Blessing of the Site

The beginning of the second decade of the twentieth century offered the nation many firsts.  Among them: the ratification of the 19th Amendment and the granting of women's suffrage; the founding of the League of Women Voters; the first meeting of the League of Nations in Geneva with the noticeable absence of the United States; the signing of Babe Ruth by the New York Yankees; the sale of the candy bar "Baby Ruth"--named for President Grover Cleveland's daughter--at candy counters across the nation; the premier of the Miss America Pageant at Atlantic City; and the start of Prohibition.  During this same year, two events, which would forever be joined to one another, also entered the annals of history.  On Sunday, the 16th of May, Pope Benedict XV canonized the "Maid of Orleans," Joan of Arc, at St. Peter's in Vatican City.  On that same day in Washington, D.C., Archbishop Giovanni Vincenzo Bonzano, the Apostolic Delegate (1912-1922), blessed the site designated for the National Shrine and then a statue of Joan of Arc. The statue was placed in the Salve Regina Chapel until it could be relocated to a place in the Shrine. [12]

 Blessing of the Site (16 May 1920).  White ribbons outline the site of the future National Shrine..

Archbishop Bonzano blesses the land.

 


Both events were front-page news for The Washington Post and The Washington Herald, where it was noted that the Mass for Blessing was "celebrated simultaneously with solemn ecclesiastical ceremonies at Rome attendant on the official canonization of the Maid of Orleans."    The joining of these two events was due to the relationship Joan of Arc enjoyed with Mary under the title of the Immaculate Conception.   The ceremonies of May 16 also paid tribute to Archbishop John Carroll (1735-1815), the first prelate in the United States and the father of the American Hierarchy (1789-1815).  The altar that was used at this Mass was the same at which Carroll celebrated his first Mass at the home of his mother in Rock Creek, Maryland.   Likewise, the vestments worn by Archbishop Bonzano were those of Archbishop Carroll.   The "Carroll Altar" was the main altar in the Crypt Church until 1927.  It remained at the Shrine for several decades thereafter.  Today that altar is encased inside of another in the chapel at Archbishop Carroll High School.  The vestments are preserved at the Archives of the Catholic University of America.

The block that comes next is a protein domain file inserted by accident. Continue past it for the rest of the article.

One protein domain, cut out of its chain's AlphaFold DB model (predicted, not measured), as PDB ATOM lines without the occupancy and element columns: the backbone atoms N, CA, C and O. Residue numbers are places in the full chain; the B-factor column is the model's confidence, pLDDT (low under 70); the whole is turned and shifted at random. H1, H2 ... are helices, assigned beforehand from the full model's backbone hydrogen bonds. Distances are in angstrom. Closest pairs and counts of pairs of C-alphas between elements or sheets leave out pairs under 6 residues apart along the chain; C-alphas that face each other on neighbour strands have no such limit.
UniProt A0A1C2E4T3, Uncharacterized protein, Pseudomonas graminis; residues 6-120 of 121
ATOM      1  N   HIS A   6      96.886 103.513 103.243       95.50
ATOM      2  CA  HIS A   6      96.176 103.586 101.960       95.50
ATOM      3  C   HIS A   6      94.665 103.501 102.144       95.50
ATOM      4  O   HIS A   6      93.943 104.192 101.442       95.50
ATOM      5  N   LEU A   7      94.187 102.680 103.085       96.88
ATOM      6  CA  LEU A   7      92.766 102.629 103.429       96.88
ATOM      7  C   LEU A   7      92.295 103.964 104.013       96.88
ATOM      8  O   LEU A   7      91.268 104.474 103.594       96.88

This concludes Part I of The History of the National Shrine of the Immaculate Conception.  Please click here for The Cornerstone.

Geraldine M. Rohling, Ph.D., M.A.Ed.

Archivist

 

 

 Copyright © 2005 Geraldine M. Rohling and The Basilica of the National Shrine of the Immaculate Conception, Washington, D.C.
All rights reserved.  Use or reproduction of photographs or text in any fashion without permission is a violation of copyright and is strictly prohibited.


 
.    __________________________________________________________
  1. Third Plenary Council, n. 182
  2. A-BNSIC, Shahan Correspondence, Rector Years, 1910 July 28, to Mr. Jenkins.
  3. 1927 June 25, Saturday, Rt. Rev. Msgr. Francis J. Van Antwerp,  D.D., LL.D., Prothonotary Apostolic, Vicar General of the Diocese of Detroit, Rector of the Church of Our Lady of the Rosary, dies at age 72.   He and Msgr. McGoldrick of Brooklyn, NY, assisted Cardinal Gibbons at the laying of the cornerstone on 23 September 1920.  [See Memorial Hall pier 51-S / McGoldrick at 21-W]
  4. As recorded in a memorial volume for Msgr. Francis Van Antwerp, privately printed, Detroit, 1930: 68. 
  5. A-BNSIC, Shahan Collection, Correspondence, Rector Years, 1913 October 15, to Rev. M. J. Foley, Immaculate Conception Church, Pittsfield, Ill.
  6. Salve Regina (January) 1914: 1.
  7. A-BNSIC, "Conversation with Mr. Fred V. Murphy," 9 September 1957. Murphy was the Professor of Architecture at The Catholic University of America, and associate architect for the National Shrine. See also article in American Ecclesiastical Review (March) 1957.
  8. Numbered among the alums were Fr. Francis Patrick Duffy (1871-1932) of New York's Fighting 69th, whose deeds on the battlefield are well known, and who is memorialized in stain glass in the Upper Sacristy of the Shrine. The untimely death of Joyce Kilmer on 30 July 1918 near Seringes, France, was published in Salve Regina. For his bravery, he was posthumously awarded the Croix de Guerre. See Salve Regina (September) 1918: 43.
  9. Salve Regina (December) 1918: 60.
  10. Salve Regina (June) 1919: 28.
  11. In 1907, Archbishop Glennon laid the cornerstone for the “new” cathedral in St. Louis.   The architectural style is Romanesque-Byzantine.
  12. In May of 1919, Salve Regina Chapel was erected near the North end of Caldwell Hall. It was a building purchased from Sears-Roebuck for $125. The chapel is no longer there. The fate of the statue of Joan of Arc is unknown.